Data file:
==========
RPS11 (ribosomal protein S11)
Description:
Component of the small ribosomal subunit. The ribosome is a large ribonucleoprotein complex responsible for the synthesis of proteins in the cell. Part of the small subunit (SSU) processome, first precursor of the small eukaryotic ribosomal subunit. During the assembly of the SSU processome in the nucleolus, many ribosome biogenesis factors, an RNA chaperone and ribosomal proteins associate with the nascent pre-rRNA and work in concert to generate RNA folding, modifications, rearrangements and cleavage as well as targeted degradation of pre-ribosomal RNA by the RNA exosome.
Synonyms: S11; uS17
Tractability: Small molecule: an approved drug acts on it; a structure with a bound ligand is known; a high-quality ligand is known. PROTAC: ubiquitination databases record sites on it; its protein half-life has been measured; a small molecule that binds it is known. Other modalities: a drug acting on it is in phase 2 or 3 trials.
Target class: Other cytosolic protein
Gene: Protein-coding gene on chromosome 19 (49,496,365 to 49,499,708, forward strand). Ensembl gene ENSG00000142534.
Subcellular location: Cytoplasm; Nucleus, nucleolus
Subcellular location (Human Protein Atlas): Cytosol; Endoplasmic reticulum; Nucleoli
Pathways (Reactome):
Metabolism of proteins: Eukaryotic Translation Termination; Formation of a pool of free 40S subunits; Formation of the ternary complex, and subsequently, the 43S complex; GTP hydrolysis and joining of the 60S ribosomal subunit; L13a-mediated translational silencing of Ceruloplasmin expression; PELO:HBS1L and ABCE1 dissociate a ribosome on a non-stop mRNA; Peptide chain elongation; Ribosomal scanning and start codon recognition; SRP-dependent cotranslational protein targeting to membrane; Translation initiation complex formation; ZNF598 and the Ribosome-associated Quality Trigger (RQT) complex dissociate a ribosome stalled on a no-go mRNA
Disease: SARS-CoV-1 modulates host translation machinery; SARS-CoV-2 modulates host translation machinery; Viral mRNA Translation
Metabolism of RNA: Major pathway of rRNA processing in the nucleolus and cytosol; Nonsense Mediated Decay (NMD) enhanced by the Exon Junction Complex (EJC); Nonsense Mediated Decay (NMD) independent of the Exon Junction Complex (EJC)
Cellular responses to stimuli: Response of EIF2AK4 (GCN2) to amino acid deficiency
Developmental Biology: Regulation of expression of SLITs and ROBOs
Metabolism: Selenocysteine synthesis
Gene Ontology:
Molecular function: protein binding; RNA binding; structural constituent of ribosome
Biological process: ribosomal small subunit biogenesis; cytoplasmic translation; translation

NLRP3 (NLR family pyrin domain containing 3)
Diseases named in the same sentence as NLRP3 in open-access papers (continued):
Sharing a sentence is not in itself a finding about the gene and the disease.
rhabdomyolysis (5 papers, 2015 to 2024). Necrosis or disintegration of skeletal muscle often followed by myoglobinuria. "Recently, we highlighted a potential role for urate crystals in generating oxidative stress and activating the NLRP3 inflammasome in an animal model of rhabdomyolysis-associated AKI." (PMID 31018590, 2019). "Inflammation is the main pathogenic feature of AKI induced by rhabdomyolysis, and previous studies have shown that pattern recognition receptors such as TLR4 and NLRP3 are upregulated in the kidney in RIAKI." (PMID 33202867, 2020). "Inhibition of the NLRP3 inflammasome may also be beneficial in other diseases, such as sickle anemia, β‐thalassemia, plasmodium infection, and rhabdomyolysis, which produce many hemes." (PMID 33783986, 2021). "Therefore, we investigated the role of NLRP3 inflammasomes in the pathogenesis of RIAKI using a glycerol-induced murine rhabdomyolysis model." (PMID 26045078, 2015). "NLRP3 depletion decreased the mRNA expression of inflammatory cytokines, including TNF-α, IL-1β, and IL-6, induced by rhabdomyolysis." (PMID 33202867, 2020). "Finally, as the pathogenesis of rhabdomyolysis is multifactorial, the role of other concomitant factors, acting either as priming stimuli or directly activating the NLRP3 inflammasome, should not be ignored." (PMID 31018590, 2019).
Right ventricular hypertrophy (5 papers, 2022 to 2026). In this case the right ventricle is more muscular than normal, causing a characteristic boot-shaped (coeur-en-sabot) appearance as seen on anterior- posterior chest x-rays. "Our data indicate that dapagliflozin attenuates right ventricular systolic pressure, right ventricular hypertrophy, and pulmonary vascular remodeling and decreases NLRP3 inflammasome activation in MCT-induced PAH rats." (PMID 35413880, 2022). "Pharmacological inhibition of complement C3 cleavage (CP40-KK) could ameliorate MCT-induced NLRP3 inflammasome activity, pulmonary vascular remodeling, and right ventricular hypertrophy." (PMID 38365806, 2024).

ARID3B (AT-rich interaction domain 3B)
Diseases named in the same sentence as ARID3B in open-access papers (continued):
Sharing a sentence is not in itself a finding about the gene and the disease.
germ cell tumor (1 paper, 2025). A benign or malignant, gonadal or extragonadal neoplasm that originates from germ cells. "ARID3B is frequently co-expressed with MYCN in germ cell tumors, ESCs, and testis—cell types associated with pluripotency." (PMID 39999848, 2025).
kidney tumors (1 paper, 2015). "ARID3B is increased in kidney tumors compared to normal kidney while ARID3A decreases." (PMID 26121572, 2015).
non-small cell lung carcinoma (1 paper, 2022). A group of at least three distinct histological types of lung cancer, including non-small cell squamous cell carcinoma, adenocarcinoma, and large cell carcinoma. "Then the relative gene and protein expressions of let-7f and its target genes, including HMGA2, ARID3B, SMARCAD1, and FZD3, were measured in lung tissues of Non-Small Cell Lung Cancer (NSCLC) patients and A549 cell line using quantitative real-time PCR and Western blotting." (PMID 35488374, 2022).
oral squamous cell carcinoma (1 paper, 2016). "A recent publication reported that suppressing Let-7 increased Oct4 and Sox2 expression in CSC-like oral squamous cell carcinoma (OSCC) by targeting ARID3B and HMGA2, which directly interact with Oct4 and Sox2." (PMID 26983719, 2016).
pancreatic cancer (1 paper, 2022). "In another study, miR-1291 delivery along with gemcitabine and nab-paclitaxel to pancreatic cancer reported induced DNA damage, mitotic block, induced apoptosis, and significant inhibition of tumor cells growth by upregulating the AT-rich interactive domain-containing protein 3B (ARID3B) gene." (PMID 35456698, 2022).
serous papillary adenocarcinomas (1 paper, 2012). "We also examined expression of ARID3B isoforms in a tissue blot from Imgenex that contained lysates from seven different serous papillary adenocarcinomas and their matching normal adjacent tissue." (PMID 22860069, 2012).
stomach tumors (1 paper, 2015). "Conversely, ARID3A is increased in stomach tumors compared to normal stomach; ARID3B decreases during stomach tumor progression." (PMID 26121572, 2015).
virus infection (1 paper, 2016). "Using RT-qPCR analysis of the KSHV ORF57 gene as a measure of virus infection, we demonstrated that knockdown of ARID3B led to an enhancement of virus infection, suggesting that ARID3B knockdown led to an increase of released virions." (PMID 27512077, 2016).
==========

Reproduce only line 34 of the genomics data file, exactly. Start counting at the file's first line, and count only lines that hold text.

stomach tumors (1 paper, 2015). "Conversely, ARID3A is increased in stomach tumors compared to normal stomach; ARID3B decreases during stomach tumor progression." (PMID 26121572, 2015).